Q – My son’s bris is in a couple of days and lots of family and friends will be attending. I’m OK with people taking pictures but I really don’t want photos of my son all over the Internet. What can I do?
A – Come right out and say it. Stand up there, and at the same time you ask people to turn off their cell phones, tell them to put away their cameras too, at least until the Mohel has put away the knife. I’ve always felt bris photos were a little sketchy, anyway, especially those before / after close-ups. Give the kid a break!
I confess, I was one of those parents who documented his kids’ every milestone with wall to wall coverage that rivaled the O.J. Simpson trial, including both video and photography, but this was before Facebook made it so easy to post and tag photos for all the world to see.
It’s the tags that are most invasive, but the posting alone, when it occurs without permission, is also an invasion of privacy. Once those tagged photos are online, they can cause irreparable damage, ruining reputations and relationships.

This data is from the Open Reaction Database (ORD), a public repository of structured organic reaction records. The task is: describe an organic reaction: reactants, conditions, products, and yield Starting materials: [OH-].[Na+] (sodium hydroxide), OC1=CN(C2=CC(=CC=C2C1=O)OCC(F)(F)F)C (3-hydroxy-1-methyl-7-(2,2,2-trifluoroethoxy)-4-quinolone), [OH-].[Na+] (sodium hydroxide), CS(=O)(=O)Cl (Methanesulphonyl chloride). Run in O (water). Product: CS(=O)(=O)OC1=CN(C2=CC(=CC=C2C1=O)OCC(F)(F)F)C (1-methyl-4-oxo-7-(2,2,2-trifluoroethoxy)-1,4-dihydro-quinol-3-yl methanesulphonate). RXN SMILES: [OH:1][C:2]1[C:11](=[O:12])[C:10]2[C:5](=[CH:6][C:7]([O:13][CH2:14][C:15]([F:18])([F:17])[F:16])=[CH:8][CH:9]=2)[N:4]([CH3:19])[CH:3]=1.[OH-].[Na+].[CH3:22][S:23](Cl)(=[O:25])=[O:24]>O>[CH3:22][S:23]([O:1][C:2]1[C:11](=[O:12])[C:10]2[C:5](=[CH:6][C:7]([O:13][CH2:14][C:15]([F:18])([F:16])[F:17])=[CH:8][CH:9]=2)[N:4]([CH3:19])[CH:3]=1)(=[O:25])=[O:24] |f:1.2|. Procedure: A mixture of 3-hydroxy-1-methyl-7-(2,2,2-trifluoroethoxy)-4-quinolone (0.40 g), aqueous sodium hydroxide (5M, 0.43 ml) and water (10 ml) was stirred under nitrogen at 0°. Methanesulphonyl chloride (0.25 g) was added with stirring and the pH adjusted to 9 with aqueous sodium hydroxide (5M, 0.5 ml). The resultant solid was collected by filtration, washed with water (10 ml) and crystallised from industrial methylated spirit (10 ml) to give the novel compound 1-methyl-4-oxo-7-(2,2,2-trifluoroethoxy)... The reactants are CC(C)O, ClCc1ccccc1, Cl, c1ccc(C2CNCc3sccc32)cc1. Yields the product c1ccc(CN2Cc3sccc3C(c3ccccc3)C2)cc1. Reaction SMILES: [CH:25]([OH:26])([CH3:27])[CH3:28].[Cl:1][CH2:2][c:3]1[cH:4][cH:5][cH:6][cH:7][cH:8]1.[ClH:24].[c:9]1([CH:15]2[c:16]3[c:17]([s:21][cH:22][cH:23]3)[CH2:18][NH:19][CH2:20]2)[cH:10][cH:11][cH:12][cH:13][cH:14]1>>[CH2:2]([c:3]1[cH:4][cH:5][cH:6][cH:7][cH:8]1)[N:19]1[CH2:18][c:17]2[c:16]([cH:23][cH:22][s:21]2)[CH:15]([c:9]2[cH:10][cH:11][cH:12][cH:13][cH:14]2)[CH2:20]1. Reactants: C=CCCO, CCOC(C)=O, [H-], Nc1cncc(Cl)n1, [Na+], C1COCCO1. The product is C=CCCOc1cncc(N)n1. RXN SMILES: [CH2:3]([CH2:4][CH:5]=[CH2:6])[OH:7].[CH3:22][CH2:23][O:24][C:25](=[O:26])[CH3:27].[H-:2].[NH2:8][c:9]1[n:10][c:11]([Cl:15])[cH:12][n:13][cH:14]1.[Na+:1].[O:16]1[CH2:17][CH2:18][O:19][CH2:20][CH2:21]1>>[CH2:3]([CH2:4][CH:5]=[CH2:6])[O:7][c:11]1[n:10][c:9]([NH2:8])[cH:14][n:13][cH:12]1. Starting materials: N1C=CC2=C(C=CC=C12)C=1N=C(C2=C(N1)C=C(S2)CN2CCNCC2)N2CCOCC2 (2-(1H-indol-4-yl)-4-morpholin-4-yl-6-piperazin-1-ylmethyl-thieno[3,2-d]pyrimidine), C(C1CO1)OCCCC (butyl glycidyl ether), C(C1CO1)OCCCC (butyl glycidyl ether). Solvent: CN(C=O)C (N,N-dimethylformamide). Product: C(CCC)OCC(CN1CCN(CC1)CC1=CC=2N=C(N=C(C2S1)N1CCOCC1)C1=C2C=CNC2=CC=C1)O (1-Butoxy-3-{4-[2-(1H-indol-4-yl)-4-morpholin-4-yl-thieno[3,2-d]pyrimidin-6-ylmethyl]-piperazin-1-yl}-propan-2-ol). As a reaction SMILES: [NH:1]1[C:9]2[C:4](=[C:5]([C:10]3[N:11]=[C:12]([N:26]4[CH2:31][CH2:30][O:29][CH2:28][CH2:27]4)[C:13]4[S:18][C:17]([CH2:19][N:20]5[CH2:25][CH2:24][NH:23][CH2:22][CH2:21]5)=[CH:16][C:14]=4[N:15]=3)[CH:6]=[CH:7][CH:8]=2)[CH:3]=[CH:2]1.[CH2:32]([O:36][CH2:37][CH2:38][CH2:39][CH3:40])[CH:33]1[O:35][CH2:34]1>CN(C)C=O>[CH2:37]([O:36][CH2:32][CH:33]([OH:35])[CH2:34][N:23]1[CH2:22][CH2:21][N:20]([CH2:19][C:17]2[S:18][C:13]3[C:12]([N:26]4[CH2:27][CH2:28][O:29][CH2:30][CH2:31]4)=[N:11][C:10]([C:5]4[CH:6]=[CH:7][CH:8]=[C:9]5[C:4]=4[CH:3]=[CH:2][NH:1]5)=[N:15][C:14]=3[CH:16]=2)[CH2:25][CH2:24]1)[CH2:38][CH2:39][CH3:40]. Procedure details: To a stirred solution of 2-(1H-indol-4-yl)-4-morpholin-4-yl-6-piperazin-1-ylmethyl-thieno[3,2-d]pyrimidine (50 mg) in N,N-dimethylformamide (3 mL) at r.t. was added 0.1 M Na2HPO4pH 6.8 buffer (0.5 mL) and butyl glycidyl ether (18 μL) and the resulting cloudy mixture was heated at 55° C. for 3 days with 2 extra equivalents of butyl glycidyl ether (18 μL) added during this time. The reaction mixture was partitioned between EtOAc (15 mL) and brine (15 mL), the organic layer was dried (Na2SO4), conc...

It’s good to check out Facebook’s privacy guidelines to protect yourself before you begin uploading your own photos, but buyer beware, Facebook’s system is exceedingly confusing. Facebook encourages us to share more information than we may want – read this striking expose on the deterioration of privacy on social networks. Simply put, it is now virtually impossible to control the privacy of your information. Those ancient cultural claims (including among some Jews) that photos steal a person’s soul might not have been that far off.
OK – that having been said, there’s a positive side to the sharing of photos. I know it’s been a great thing for my extended family, scattered all over the globe as we are. So it might be worth the risk to share your photos with a limited circle of friends and relatives, knowing that the system is not foolproof. For now, you might as well enjoy the limited control you still have. By the time your son is a teenager, odds are that our control over privacy will have become as limited as, well, the control we’ve always had over teenagers.